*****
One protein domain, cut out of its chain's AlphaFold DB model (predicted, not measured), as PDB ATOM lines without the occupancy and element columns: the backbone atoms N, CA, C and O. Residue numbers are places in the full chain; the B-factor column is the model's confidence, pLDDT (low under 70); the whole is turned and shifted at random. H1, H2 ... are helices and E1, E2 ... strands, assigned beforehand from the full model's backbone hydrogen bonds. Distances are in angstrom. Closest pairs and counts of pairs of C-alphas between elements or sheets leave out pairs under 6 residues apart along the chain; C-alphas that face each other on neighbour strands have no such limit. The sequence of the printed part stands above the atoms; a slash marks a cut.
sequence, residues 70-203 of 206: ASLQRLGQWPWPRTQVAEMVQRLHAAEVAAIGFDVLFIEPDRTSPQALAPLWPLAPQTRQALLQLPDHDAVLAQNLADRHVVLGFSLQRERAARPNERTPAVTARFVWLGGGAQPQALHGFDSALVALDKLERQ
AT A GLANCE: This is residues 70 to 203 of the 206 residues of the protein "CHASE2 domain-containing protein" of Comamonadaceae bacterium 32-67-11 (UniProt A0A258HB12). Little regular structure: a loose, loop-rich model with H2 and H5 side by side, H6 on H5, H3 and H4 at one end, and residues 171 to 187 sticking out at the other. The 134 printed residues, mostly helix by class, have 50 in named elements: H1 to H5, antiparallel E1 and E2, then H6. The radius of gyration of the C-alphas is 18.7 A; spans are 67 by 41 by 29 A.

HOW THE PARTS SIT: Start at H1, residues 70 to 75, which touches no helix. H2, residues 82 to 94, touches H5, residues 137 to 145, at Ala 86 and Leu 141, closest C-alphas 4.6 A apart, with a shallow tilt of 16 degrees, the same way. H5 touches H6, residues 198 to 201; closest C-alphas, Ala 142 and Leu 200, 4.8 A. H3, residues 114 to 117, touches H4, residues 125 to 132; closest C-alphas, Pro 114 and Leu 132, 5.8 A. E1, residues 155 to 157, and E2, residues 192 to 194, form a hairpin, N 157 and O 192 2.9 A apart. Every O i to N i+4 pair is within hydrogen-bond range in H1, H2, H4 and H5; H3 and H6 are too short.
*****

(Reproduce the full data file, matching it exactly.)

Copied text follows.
One protein domain, cut out of its chain's AlphaFold DB model (predicted, not measured), as PDB ATOM lines without the occupancy and element columns: the backbone atoms N, CA, C and O. Residue numbers are places in the full chain; the B-factor column is the model's confidence, pLDDT (low under 70); the whole is turned and shifted at random. H1, H2 ... are helices and E1, E2 ... strands, assigned beforehand from the full model's backbone hydrogen bonds. Distances are in angstrom. Closest pairs and counts of pairs of C-alphas between elements or sheets leave out pairs under 6 residues apart along the chain; C-alphas that face each other on neighbour strands have no such limit. The sequence of the printed part stands above the atoms; a slash marks a cut.
sequence, residues 70-203 of 206: ASLQRLGQWPWPRTQVAEMVQRLHAAEVAAIGFDVLFIEPDRTSPQALAPLWPLAPQTRQALLQLPDHDAVLAQNLADRHVVLGFSLQRERAARPNERTPAVTARFVWLGGGAQPQALHGFDSALVALDKLERQ
AT A GLANCE: This is residues 70 to 203 of the 206 residues of the protein "CHASE2 domain-containing protein" of Comamonadaceae bacterium 32-67-11 (UniProt A0A258HB12). Little regular structure: a loose, loop-rich model with H2 and H5 side by side, H6 on H5, H3 and H4 at one end, and residues 171 to 187 sticking out at the other. The 134 printed residues, mostly helix by class, have 50 in named elements: H1 to H5, antiparallel E1 and E2, then H6. The radius of gyration of the C-alphas is 18.7 A; spans are 67 by 41 by 29 A.

HOW THE PARTS SIT: Start at H1, residues 70 to 75, which touches no helix. H2, residues 82 to 94, touches H5, residues 137 to 145, at Ala 86 and Leu 141, closest C-alphas 4.6 A apart, with a shallow tilt of 16 degrees, the same way. H5 touches H6, residues 198 to 201; closest C-alphas, Ala 142 and Leu 200, 4.8 A. H3, residues 114 to 117, touches H4, residues 125 to 132; closest C-alphas, Pro 114 and Leu 132, 5.8 A. E1, residues 155 to 157, and E2, residues 192 to 194, form a hairpin, N 157 and O 192 2.9 A apart. Every O i to N i+4 pair is within hydrogen-bond range in H1, H2, H4 and H5; H3 and H6 are too short.